Reliance Retail, which was started in 2007, netted $726m on revenue of $21.7bn for the financial year ending in March, and is the largest of its kind in the country with about 12,000 stores. It has stores in every format, including, small, large and wholesale, and sells a range of products from fresh food and groceries to fashion and electronics, among others. In May, Reliance launched JioMart, an online grocery service meant to compete with the likes of Amazon and Walmart-owned Flipkart. The broad idea is also that Reliance’s tech and telecom unit will provide the technology underpinning the online retail business.
India’s retail market is estimated to be $825bn in sales (at pre-Covid-19 levels), of which 12% (or barely $100bn) comes from the so-called organised sector, which includes e-commerce companies as well as the neighbourhood stores that throng the country, according to retail consultancy Technopak. The potential opportunity for anyone willing to dip their toes in it seems huge, but is littered with no-go zones that make it harder for any newcomer, let alone a foreign one.
Technopak chairman Arvind Singhal calls India’s FDI policy for retail “very, very regressive”. By putting in place all the restrictions that the government has, “politicians may think they are doing the country a favour, but it’s like extracting one tooth at a time. Most countries go out to woo investors. Our country says 'come, we’ll allow you to invest, and then I’m going to sit in my moat and open a small little door for you and then you are at my whims and fancies'. Nobody [else] does this.”
For instance, in e-commerce, foreign players are prohibited from owning inventory, they cannot give private labels any preference on their platforms and nor can they offer for sale more than 25% products from a single vendor. There are no such restrictions for domestic e-commerce firms.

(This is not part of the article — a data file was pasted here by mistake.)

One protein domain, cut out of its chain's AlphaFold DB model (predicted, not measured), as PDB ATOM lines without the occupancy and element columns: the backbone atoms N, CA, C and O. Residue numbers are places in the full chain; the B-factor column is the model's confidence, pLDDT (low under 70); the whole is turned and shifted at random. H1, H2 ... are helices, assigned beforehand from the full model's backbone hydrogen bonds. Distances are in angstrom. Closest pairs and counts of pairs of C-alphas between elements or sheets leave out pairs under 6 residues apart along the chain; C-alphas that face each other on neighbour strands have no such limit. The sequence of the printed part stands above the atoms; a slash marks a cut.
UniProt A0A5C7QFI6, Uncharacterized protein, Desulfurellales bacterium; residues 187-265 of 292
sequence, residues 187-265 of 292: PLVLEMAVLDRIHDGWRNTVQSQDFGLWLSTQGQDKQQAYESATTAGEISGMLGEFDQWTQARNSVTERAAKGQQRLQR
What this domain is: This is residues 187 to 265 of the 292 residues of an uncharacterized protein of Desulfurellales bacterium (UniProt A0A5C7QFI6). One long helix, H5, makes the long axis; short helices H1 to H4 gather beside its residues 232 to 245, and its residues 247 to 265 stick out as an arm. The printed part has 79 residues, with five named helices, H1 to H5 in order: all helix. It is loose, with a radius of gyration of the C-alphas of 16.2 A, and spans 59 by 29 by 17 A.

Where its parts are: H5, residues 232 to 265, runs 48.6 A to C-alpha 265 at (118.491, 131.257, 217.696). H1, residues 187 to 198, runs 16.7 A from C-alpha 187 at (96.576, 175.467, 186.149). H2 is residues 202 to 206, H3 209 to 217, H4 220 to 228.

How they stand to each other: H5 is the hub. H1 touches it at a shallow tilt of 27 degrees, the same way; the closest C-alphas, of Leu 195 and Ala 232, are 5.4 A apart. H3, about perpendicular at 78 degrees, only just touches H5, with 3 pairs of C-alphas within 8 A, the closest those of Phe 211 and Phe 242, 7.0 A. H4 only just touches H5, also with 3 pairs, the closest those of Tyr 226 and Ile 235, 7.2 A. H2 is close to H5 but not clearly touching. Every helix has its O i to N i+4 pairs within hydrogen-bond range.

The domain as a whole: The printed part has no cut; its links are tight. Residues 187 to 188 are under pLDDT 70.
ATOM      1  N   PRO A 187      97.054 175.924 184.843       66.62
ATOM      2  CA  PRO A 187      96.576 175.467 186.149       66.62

Similarly, the landscape for physical retail is a myriad minefield of restrictions for foreign players whose holding in retail stores that sell a range of products — what in India is known as multi-brand — is restricted to 51%. That apart, they can only operate in cities with a population of one million or more, have to source at least 30% of their products from small- and medium-sized businesses and have to invest at least $100m in back-end infrastructure. They also need permission from each state they want to operate in.
Kinjal Shah, vice president at ratings agency ICRA, says because of the country’s restrictive policies, a delay in opening the sector to foreign investors and lack of policy stability, FDI in retail has been “very, very minuscule”. India, she adds, “needs both financial investments [like the ones coming into Reliance Retail right now], but also strategic ones”, as it is the latter which helps build out a sector with its in-depth knowledge.
And while the money flowing into Reliance Retail right now may or may not help in building out the sector, the fact is that “India needs more than one retailer of the size of Reliance Retail”, points out Technopak’s Singhal. “But the government policies are so restrictive, that they’re not giving anyone else a chance to grow.”
This article first appeared in the October - November print edition of fDi Intelligence. View a digital edition of the magazine here.